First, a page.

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Tales from the era when the Air Age met the Stone Age.

Sterling’s Breguet came with conventional landing gear; he later replaced it with pontoons. “We were somewhat anxious about the results,” he recounted. (National Anthropological Archives Smithsonian Institution)
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Stirling enlisted the Smithsonian as sponsor and the Dutch government as a partner. To make it past the perilous rapids that had blocked previous attempts to penetrate the interior, he was counting on two modes of transport. Seventy Dayak tribesmen from central Borneo, terrifically skilled canoeists, would negotiate the treacherous stretches of river in 10 boats. And a modified World War I-era Breguet14 B2 bomber would ferry supplies upriver and scout the route.

The Breguet was one of the first aircraft with a corrugated-metal skin, developed to get around the weakness and weightiness of wood skins. Stirling bought his from the Yackey Airplane Co., which had added pontoons so the craft could make water landings, replaced the original engine with a more powerful 400-horsepower Liberty, and added a few accessories to the cockpit, including a collapsible two-person boat, a camera mount, and a small "frigid air plant" to keep the film chilled. The airplane was christened the Ern, a popular crossword term for a sea eagle. Two Yackey employees, pilot Hans Hoyte and mechanic Albert (Prince) Hamer, joined the crew, and Richard Peck became the expedition's backup pilot and photographer.

Stirling exuded confidence as he set sail from Batavia (now Jakarta), Indonesia, toward New Guinea on April 7, 1926, the Ern tied to the deck of the steamship Fomalhout. Speaking to the press while a regimental band played what one report described as "American airs," Stirling said, "I have the utmost confidence in our plane's motor to fly and keep flying over the jungles and mountains."

Which it did, admirably. In two months of ferrying supplies upriver-two or three round trips every day, typically with 700 pounds of cargo on each trip-the engine never failed once. But there were plenty of nervous moments. Stirling's notebook from the expedition-written in a neat, flowing hand that fills nearly every inch of every page-is in the Smithsonian's National Anthropological Archives in Suitland, Maryland, looking amazingly fresh, considering all it must have gone through 77 years ago. The daily entries include this description of a harrowing May 15 encounter with natives, which took place as Stirling and Hoyte returned to the airplane after leaving a cache of supplies far up the Rouffaer River:

 

The air was fairly ringing now with shouts and cries, and five or six canoes with about 25 men were paddling out into the river about 400 yards above us, armed with bows and arrows and gesticulating wildly. In a couple of minutes we saw an equal number of canoes on the river below paddling vigorously upstream toward us.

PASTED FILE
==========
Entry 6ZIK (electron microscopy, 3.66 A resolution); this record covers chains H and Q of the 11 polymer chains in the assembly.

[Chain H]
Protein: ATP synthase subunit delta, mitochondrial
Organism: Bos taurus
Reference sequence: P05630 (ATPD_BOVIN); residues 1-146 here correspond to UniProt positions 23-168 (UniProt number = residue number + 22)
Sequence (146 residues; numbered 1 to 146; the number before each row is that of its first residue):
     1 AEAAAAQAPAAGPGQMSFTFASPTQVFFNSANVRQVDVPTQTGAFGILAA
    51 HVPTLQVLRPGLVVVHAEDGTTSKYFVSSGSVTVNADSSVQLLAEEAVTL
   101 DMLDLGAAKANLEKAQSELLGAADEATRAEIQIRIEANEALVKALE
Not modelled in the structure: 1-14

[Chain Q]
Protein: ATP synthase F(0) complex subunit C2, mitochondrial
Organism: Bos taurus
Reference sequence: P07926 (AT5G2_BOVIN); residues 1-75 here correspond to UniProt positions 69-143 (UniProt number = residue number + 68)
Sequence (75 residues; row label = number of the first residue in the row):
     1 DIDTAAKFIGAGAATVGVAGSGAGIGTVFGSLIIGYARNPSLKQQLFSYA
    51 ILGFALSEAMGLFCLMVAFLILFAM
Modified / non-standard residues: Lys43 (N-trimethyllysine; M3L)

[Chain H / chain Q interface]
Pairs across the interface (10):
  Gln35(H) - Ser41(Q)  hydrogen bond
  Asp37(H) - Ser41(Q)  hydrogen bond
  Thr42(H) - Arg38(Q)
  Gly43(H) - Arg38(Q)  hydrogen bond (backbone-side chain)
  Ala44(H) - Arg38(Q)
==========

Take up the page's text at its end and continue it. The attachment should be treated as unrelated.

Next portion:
There being only two of us, we decided that it was high time to evacuate. At this crucial juncture, we saw that the radiator was leaking, so I filled a five-gallon kerosene tin with water while Hans climbed up on the engine and poured it into the radiator. We did not dare put in more as the canoes were slowly working nearer to us.... After closing the radiator cap, Hans started priming the engine and in his haste burned his arm on the exhaust pipe. We then let loose our line and threw it with the anchor into the cockpit.

Now the problem of taking off! With the line off, I had to hold the wing of the plane inshore, while Hans got on the wing to crank the engine. As the Liberty was still hot from her long pull, this was no simple task, and as is usual when in the biggest hurry, the engine refused to start. It is heavy work and Hans, already tired, was soon almost exhausted...

In the meantime the Papuans above began shooting arrows at us, some of which bounced off the aluminum side of The Ern. I fired my 45 into the air, and the Papuans dove into the water from their canoes and the arrows stopped coming. On reflection, I think they were shooting at the plane rather than us.

It was probably about five minutes, though it seemed an hour, when the engine caught. The welcome roar of the Liberty at that moment was one of the sweetest sounds I ever heard in my life. I swung the nose of the pontoon into the stream as Hans gunned the engine and made a dive for the end of the wing as the plane headed into the stream, her tail barely clearing the tree below us....

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